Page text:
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Anniversary of Citizens United decision observed with protest rally

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To mark the third anniversary of the Citizens United decision, nonprofits and community groups held a rally at the federal courthouse in downtown Indianapolis Friday.

About 50 people, holding signs and American flags, listened to speeches decrying the U.S. Supreme Court’s 2010 decision in Citizens United v. Federal Election Commission which removed limitations on corporation spending to support or defeat a candidate or issue.

A handful of speakers from labor, health care and environmental advocacy organizations denounced corporate influence on elected officials and public policy. They charged big business was spending money to manipulate public opinion and to support candidates sympathetic to the business agenda.

“Let’s get big money out of politics and take back the Statehouse,” Kerwin Olson, executive director of Citizens Action Coalition, said to the crowd.  

The rally, which lasted was about an hour, took place at the southeast corner of the Birch Bayh Federal Building and U.S. Courthouse. It was part of the national Occupy the Courts movement which will hold about 250 similar rallies across the country to protest the Citizens United decision.

Members of the Move To Amend – South Central Indiana group traveled from Bloomington to attend the event. James Allison of South Central said the purpose of the demonstration was to make the public aware of the issues surrounding the Supreme Court decision and to promote an amendment to the U.S. Constitution.

The national Move To Amend organization is pushing for an amendment to the U.S. Constitution that would overturn Citizens United by stating corporations are not people and money is not speech.

During the speeches, the crowd attending the rally was mostly silent and few people walking by the courthouse stopped to listen. One passerby inquired what was happening. When one of the demonstrators told him the gathering was to protest Citizens United and unlimited corporate spending, the passerby muttered, “oooooooh,” and walked away.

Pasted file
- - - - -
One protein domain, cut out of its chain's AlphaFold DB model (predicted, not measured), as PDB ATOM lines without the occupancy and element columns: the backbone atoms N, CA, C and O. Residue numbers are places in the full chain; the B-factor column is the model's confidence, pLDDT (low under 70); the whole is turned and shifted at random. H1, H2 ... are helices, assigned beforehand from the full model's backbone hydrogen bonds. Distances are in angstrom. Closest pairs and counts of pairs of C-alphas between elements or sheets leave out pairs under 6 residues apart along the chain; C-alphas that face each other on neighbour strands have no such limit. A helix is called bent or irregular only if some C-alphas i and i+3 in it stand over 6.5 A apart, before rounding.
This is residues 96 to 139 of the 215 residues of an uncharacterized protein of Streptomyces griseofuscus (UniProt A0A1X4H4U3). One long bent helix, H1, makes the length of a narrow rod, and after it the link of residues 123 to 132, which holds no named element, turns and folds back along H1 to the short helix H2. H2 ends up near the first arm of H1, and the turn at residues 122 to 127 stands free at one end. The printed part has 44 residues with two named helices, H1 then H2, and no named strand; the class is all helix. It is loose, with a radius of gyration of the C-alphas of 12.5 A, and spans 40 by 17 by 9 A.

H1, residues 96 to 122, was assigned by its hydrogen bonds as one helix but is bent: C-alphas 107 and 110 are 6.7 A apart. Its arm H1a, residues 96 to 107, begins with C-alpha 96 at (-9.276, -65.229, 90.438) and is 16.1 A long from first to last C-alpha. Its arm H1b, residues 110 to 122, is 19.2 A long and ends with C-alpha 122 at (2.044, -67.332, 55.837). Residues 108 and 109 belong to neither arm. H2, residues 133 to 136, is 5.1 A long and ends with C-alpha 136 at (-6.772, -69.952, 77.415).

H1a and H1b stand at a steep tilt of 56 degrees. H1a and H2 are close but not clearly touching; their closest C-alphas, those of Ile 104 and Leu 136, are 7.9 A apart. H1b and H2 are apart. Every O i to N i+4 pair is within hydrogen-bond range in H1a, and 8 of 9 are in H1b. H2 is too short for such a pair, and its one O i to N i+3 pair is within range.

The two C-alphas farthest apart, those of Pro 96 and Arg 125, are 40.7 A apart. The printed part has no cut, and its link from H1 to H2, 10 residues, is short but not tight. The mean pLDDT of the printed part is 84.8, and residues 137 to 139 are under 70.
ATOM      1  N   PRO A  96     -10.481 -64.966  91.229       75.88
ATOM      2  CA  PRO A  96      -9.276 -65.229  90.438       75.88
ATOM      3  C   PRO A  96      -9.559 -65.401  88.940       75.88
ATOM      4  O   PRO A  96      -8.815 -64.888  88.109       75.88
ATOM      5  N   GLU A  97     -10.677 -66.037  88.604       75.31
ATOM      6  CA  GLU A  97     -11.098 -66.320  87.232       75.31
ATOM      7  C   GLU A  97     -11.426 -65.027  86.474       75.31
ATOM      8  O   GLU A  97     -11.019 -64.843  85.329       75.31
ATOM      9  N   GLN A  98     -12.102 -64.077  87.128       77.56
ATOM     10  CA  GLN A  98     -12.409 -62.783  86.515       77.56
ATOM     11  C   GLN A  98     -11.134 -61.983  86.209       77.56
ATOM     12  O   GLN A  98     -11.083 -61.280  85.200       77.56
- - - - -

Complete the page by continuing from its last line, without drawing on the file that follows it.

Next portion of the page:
Julia Vaugh, policy director of Common Cause Indiana, asked the crowd to lobby the Indianapolis City-County Council to adopt a resolution supporting Move To Amend’s constitutional amendment.

More and more people are paying attention, she said, because Citizens United impacts the issues people care about.
 

 

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  1. Indiana's seatbelt law is not punishable as a crime. It is an infraction. Apparently some of our Circuit judges have deemed settled law inapplicable if it fails to fit their litmus test of political correctness. Extrapolating to redefine terms of behavior in a violation of immigration law to the entire body of criminal law leaves a smorgasbord of opportunity for judicial mischief.

  2. I wonder if $10 diversions for failure to wear seat belts are considered moral turpitude in federal immigration law like they are under Indiana law? Anyone know?

  3. What a fine article, thank you! I can testify firsthand and by detailed legal reports (at end of this note) as to the dire consequences of rejecting this truth from the fine article above: "The inclusion and expansion of this right [to jury] in Indiana’s Constitution is a clear reflection of our state’s intention to emphasize the importance of every Hoosier’s right to make their case in front of a jury of their peers." Over $20? Every Hoosier? Well then how about when your very vocation is on the line? How about instead of a jury of peers, one faces a bevy of political appointees, mini-czars, who care less about due process of the law than the real czars did? Instead of trial by jury, trial by ideological ordeal run by Orwellian agents? Well that is built into more than a few administrative law committees of the Ind S.Ct., and it is now being weaponized, as is revealed in articles posted at this ezine, to root out post moderns heresies like refusal to stand and pledge allegiance to all things politically correct. My career was burned at the stake for not so saluting, but I think I was just one of the early logs. Due, at least in part, to the removal of the jury from bar admission and bar discipline cases, many more fires will soon be lit. Perhaps one awaits you, dear heretic? Oh, at that Ind. article 12 plank about a remedy at law for every damage done ... ah, well, the founders evidently meant only for those damages done not by the government itself, rabid statists that they were. (Yes, that was sarcasm.) My written reports available here: Denied petition for cert (this time around): http://tinyurl.com/zdmawmw Denied petition for cert (from the 2009 denial and five year banishment): http://tinyurl.com/zcypybh Related, not written by me: Amicus brief: http://tinyurl.com/hvh7qgp

  4. Justice has finally been served. So glad that Dr. Ley can finally sleep peacefully at night knowing the truth has finally come to the surface.

  5. While this right is guaranteed by our Constitution, it has in recent years been hampered by insurance companies, i.e.; the practice of the plaintiff's own insurance company intervening in an action and filing a lien against any proceeds paid to their insured. In essence, causing an additional financial hurdle for a plaintiff to overcome at trial in terms of overall award. In a very real sense an injured party in exercise of their right to trial by jury may be the only party in a cause that would end up with zero compensation.

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